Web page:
Interviewer: Dr. İmdat Eroğlu,
thank you very much for taking the time to do this interview with us
today, to discuss mounting evidence implicating
long Covid as a probable trigger for a range of
seemingly unrelated underlying pathophysiologies.
To start things off,
could you provide us with an account of the type of accumulating evidence
suggesting long Covid may indeed induce long-term detrimental health effects?
Dr. Eroğlu: At the beginning of the pandemic,
probably no one could have predicted that COVID-19 could become a chronic illness.
However, with the growing number of people healing from COVID-19,
a significant proportion of them have reported experiencing some long-lasting symptoms.
Actually the term 'long Covid' was first used by some patient advocacy groups,
and was later recognized by scientists and clinicians.
Long Covid is a clinical term that simply refers to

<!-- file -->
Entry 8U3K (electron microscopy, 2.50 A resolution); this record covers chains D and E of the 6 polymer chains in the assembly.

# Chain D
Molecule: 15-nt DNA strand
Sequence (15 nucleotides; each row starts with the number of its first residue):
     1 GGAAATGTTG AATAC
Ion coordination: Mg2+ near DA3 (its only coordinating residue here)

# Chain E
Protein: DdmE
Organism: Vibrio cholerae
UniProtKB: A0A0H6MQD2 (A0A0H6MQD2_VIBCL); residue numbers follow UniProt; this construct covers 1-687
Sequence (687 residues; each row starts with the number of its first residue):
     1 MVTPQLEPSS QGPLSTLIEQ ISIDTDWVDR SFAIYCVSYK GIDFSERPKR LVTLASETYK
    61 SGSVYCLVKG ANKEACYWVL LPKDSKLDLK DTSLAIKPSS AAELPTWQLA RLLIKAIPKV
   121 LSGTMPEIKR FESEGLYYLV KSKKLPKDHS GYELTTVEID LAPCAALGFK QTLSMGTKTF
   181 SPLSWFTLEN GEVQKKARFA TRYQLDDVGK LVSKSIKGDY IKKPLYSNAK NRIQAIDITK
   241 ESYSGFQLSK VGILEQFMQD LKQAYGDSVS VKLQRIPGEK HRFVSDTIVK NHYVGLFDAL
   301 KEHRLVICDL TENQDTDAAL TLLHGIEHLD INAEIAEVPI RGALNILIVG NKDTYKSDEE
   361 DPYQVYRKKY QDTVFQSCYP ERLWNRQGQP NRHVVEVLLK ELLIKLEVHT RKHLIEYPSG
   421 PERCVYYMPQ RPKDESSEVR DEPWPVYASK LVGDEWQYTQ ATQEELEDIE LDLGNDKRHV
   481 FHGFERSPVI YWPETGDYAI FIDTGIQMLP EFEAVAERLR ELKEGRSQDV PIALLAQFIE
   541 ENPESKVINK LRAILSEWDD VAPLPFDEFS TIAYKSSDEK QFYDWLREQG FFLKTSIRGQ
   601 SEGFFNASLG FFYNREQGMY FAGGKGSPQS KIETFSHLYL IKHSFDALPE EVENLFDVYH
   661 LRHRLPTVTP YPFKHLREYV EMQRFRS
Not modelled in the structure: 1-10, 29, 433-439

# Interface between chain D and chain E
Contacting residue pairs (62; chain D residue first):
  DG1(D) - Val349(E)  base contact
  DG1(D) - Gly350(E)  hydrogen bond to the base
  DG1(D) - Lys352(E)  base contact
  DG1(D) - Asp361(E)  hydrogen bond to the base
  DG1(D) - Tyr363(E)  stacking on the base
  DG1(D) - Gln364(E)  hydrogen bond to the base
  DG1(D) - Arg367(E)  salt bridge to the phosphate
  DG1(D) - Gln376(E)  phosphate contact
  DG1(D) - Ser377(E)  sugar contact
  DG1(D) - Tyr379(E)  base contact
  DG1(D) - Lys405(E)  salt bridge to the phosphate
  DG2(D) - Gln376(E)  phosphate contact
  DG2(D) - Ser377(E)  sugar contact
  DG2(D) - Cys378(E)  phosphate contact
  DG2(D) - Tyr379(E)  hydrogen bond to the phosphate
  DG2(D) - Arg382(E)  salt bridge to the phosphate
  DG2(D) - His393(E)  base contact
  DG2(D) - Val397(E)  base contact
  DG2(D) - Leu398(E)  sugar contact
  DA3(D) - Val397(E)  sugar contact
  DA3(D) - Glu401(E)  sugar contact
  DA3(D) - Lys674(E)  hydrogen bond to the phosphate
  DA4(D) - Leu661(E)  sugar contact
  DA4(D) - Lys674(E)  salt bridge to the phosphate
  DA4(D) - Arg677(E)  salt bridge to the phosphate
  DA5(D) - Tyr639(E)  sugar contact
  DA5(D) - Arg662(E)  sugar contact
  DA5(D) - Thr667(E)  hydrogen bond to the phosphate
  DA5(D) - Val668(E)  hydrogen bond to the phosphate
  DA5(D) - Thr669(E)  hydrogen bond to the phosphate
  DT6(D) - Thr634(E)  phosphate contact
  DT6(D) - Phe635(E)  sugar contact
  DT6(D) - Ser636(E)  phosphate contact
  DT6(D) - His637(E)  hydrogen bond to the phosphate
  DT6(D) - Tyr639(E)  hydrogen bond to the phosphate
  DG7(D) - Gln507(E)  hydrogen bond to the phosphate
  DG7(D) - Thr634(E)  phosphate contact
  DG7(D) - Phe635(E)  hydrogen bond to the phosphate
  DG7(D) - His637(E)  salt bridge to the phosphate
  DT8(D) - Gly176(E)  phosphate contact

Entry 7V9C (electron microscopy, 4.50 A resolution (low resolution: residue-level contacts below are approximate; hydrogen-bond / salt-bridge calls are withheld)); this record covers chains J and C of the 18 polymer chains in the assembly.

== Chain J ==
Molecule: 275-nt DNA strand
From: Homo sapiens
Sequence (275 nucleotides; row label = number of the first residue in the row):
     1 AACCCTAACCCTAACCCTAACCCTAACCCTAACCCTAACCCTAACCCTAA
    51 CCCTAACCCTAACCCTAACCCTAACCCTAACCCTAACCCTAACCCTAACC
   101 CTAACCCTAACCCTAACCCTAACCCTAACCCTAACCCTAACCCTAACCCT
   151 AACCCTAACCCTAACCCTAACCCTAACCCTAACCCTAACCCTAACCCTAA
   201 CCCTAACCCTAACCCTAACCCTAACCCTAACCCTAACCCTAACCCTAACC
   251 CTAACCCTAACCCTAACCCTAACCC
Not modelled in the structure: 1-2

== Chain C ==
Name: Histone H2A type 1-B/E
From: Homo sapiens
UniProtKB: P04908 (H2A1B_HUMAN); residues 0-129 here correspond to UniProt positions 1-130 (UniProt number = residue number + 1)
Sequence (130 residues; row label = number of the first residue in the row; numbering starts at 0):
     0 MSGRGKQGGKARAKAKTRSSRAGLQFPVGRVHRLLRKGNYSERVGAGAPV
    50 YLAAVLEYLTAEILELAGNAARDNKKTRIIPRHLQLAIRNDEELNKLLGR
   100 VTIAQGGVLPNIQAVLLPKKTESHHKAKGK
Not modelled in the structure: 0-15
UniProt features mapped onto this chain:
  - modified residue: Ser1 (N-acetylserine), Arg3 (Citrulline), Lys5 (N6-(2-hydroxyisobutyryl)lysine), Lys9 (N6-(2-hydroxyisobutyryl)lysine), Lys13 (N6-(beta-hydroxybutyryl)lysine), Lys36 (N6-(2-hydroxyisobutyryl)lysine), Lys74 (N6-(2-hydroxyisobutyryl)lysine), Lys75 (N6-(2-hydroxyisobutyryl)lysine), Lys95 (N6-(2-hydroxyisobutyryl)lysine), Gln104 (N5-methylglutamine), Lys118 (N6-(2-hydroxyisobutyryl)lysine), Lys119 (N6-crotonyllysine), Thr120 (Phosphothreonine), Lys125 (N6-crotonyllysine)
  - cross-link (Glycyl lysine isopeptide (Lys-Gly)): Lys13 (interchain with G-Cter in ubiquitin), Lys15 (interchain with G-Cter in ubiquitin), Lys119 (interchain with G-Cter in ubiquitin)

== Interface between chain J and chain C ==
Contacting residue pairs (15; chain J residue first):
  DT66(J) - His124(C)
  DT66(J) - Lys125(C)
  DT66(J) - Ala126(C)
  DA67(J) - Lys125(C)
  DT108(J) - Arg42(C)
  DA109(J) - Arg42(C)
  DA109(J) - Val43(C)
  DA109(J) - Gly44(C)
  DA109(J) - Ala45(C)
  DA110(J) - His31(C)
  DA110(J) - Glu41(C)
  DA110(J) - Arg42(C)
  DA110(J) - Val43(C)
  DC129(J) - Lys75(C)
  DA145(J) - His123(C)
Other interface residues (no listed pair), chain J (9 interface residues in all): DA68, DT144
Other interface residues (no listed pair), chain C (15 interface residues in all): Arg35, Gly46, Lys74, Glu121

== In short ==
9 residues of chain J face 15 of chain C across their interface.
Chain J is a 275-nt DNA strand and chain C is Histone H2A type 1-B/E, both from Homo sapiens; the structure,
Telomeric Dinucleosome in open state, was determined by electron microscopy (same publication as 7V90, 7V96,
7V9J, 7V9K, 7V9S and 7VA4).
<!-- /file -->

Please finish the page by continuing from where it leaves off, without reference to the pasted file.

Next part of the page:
the persistence of symptoms in individuals recovered from COVID-19.
It further divides into two phases.
The first phase is known as 'sub-acute Covid',
which is the presence or persistence of symptoms after
four weeks of symptom onset, but less than 12 weeks.
However, if it extends beyond 12 weeks, it is called 'chronic Covid'.
They're collectively known as long Covid.
Although any COVID-19 survivor can have long Covid, hospitalization,
having a chronic illness, female gender, obesity, intensive care unit
admission during acute infection, and the requirement of mechanical ventilation,